Friday, September 24, 2004

Hand back your medal!

I had an earlier attempt at a blog elsewhere, I'm just filling this one up with the old material before I get some more stuff under my belt.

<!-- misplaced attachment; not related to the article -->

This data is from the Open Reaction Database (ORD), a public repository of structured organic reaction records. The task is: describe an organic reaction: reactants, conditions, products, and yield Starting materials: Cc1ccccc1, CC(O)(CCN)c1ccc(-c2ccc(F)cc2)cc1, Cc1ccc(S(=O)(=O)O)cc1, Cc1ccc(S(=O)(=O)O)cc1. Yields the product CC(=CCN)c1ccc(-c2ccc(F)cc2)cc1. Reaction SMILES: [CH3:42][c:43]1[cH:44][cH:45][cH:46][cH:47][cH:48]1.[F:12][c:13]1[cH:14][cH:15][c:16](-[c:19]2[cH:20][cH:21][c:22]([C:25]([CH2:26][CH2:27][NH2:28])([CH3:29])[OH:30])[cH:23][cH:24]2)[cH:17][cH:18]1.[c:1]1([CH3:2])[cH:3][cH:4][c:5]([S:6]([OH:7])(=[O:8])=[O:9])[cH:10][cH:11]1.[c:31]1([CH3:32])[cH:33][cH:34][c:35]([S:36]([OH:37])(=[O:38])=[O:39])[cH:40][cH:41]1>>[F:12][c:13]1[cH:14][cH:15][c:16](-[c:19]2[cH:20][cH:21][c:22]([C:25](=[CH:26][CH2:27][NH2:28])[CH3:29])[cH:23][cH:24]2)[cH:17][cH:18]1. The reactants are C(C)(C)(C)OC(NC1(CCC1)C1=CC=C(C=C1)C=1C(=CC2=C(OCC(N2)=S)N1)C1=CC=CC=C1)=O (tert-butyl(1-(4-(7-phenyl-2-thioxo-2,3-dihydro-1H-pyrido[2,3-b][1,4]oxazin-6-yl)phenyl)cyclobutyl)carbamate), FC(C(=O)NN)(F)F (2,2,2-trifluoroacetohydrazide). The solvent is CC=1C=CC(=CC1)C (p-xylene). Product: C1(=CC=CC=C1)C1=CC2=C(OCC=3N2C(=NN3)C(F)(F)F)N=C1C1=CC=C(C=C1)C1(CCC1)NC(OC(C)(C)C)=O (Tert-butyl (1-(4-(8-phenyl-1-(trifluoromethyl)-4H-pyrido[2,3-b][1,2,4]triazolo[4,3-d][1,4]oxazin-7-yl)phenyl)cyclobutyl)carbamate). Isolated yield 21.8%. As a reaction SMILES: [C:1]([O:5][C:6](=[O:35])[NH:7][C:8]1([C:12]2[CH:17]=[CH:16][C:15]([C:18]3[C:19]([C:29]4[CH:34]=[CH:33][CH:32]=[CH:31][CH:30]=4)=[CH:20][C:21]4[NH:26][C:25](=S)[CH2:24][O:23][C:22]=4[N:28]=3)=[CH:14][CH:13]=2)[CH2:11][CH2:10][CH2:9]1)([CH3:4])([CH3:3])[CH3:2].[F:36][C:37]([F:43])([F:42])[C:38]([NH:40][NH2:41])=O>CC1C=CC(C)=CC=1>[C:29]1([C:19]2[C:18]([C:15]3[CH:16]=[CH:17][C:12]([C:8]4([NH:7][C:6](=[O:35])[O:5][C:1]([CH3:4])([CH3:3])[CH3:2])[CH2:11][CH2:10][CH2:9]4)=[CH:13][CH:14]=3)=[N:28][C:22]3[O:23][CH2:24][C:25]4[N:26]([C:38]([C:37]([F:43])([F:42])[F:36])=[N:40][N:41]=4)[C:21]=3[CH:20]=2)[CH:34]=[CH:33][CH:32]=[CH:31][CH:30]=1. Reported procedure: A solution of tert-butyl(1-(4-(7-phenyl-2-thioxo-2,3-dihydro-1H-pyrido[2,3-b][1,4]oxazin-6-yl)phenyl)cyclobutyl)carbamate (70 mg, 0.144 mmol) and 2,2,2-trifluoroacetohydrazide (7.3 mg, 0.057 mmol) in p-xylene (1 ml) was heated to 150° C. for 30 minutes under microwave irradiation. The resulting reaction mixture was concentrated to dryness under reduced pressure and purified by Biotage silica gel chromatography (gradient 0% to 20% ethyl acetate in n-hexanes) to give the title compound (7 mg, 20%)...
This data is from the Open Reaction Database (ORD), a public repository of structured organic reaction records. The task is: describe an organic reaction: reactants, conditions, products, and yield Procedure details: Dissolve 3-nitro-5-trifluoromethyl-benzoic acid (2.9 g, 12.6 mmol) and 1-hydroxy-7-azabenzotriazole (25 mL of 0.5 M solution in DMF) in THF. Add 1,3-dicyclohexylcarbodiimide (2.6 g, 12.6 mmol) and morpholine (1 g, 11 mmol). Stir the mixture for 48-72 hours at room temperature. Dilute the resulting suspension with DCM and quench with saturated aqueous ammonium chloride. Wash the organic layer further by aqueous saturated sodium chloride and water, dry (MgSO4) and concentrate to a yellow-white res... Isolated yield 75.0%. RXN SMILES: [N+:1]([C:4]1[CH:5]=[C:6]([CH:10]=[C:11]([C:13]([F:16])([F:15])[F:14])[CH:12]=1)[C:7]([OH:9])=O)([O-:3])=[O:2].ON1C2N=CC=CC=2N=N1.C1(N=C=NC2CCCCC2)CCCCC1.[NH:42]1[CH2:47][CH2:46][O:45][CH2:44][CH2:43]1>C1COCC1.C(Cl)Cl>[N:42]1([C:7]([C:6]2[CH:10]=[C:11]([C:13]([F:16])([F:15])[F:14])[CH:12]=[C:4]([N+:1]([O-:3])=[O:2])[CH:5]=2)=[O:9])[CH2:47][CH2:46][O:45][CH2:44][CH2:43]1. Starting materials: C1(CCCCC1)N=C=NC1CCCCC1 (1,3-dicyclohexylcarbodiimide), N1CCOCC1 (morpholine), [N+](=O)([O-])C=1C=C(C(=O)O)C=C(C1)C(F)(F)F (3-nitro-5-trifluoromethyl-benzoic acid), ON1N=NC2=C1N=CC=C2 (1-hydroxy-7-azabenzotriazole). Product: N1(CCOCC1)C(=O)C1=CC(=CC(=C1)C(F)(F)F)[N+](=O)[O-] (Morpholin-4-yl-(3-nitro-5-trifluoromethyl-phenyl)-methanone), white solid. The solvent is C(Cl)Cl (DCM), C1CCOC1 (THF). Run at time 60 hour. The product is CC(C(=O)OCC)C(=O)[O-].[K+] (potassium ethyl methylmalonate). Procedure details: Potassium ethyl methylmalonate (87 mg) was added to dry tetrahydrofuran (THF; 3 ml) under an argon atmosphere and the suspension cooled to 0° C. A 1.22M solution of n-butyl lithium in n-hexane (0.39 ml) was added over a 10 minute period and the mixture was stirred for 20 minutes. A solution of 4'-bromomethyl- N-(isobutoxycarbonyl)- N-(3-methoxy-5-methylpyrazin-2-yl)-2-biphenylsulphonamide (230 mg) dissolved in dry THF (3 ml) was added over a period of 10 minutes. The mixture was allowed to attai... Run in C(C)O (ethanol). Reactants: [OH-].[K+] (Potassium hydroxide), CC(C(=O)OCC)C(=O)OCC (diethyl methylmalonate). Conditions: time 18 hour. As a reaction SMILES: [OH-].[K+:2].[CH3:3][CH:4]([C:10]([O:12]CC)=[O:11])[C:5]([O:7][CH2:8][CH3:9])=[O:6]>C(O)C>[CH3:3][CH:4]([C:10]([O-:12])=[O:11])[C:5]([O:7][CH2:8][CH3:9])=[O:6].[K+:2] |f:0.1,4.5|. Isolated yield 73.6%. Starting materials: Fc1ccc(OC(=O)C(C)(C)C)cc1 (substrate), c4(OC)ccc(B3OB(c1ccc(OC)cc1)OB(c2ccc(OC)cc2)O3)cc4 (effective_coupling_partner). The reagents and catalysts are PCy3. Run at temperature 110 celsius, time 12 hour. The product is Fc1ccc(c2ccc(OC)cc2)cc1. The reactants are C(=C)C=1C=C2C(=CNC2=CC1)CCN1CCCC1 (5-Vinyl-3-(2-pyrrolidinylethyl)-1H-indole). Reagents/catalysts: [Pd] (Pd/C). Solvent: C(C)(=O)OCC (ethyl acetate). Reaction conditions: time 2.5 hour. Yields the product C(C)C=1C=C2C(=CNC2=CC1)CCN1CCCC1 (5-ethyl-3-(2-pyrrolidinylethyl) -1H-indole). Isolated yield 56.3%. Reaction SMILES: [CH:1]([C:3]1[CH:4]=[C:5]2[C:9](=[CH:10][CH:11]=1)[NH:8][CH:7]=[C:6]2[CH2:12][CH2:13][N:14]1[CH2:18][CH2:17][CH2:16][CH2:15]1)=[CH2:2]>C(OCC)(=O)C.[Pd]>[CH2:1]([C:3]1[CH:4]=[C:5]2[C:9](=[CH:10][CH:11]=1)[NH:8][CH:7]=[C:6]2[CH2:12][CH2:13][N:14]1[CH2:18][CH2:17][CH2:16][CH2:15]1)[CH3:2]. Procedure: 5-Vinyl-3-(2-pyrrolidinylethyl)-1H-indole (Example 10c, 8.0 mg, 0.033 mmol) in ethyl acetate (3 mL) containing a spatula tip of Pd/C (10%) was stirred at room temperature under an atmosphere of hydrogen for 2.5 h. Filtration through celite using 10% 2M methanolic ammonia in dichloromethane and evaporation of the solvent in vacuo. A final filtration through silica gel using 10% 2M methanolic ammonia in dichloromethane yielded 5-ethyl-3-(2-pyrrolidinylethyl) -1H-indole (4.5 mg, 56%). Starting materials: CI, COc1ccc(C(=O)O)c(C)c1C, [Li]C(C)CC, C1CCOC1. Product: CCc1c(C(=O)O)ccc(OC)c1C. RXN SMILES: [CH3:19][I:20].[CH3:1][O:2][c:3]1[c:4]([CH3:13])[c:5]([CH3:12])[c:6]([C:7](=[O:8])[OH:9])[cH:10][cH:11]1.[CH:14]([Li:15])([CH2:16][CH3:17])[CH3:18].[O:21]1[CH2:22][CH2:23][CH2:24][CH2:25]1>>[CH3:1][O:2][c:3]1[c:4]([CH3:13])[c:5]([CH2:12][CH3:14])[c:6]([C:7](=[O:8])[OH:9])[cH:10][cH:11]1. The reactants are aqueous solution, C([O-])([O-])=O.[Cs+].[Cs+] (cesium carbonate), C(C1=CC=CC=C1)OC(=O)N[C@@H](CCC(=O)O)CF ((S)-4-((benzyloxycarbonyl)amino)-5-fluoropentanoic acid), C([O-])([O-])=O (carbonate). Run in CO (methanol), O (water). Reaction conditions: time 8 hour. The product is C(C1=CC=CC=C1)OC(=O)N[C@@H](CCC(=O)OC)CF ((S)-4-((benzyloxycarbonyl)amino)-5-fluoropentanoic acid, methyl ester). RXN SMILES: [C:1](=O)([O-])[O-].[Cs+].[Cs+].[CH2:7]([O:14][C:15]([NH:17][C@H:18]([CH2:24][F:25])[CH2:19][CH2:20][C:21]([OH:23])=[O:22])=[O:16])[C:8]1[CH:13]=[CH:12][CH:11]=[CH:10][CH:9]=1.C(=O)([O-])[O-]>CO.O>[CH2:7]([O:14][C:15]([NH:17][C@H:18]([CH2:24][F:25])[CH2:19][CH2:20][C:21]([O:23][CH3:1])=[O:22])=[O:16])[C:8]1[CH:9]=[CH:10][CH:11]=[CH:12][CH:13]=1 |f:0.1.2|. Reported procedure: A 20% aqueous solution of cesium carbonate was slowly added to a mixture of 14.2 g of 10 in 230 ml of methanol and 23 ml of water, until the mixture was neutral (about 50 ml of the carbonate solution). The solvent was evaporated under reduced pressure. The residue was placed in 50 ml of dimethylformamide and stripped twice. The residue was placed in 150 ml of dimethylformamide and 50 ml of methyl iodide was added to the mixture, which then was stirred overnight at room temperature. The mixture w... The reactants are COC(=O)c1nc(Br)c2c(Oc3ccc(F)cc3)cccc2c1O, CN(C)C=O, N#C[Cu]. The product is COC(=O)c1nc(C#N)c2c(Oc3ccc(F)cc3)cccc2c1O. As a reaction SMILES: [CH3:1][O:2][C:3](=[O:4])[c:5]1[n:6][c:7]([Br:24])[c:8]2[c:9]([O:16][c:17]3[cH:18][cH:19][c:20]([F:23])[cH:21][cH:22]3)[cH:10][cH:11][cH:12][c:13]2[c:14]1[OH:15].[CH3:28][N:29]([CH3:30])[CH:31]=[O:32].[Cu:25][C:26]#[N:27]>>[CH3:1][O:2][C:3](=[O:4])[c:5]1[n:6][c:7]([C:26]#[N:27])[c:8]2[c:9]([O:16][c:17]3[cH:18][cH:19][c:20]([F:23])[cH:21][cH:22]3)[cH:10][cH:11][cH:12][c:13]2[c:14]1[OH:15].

According to Yahoo!, the US Olympic Committee are up in arms that the International Federation of Gymnastics have asked their gymnast to give up his gold medal despite the fact that it is now clear the judges made a clerical error which wrongly denied a South Korean of a win. In no way is this something that officials should "react furiously" to.I can understand the problems Hamm must be facing right now. At the end of the event, he genuinely believed he had produced a phenomenal comeback to snatch the most unlikely gold. Yet now it is clear that the judges didn't even fail to judge the performance correctly, but simply wrongly counted the difficulty of the routine performed by the South Korean. Surely it is obvious to all that, however well Hamm performed on the day, he was not actually good enough to deserve to win the gold medal?The linked article says "Hamm, ...has made clear he sees himself as the rightful gold medallist." There are only two ways that Hamm can think this is the case: 1) the judges did not unfairly dock points off his opponent. 2) the judges were cheats and graded his opponents wrongly on the basis of their performances.Now, to me, gymnastics is an inferior sport to many because ultimately it relies on subjective judgements to decide winners (other sports with referees or judges are defining whether rules were fulfilled or not). Yet leaving this aside, I wonder what satisfaction Hamm gets from continuing to claim his gold medal. He is obviously a fantastic athlete, and although I know nothing about gymnastics, I would imagine at 21 he has the chance to fight for gold at the next Olympics too. As an amateur knockabout sportsman, I can only imagine what it must be like to have the ability to compete at such a high level in any given sport. My desire to win, however, is as great, if not greater, than most currently residing in the Olympic village. But whenever I play sport, I want to win through being the best. I would never want to claim a trophy if I felt a match had been thrown, or there had been a judging error, or the game had been scored incorrectly. If Hamm had the Olympic sense of fair play, he would accept that he wasn't the best man on the night. His victory is hollow. The medal is not his. And if the spirit of fair play is truly to reign at the Olympics, he should hand his medal back. Only then would he be shown to be a true sportsman.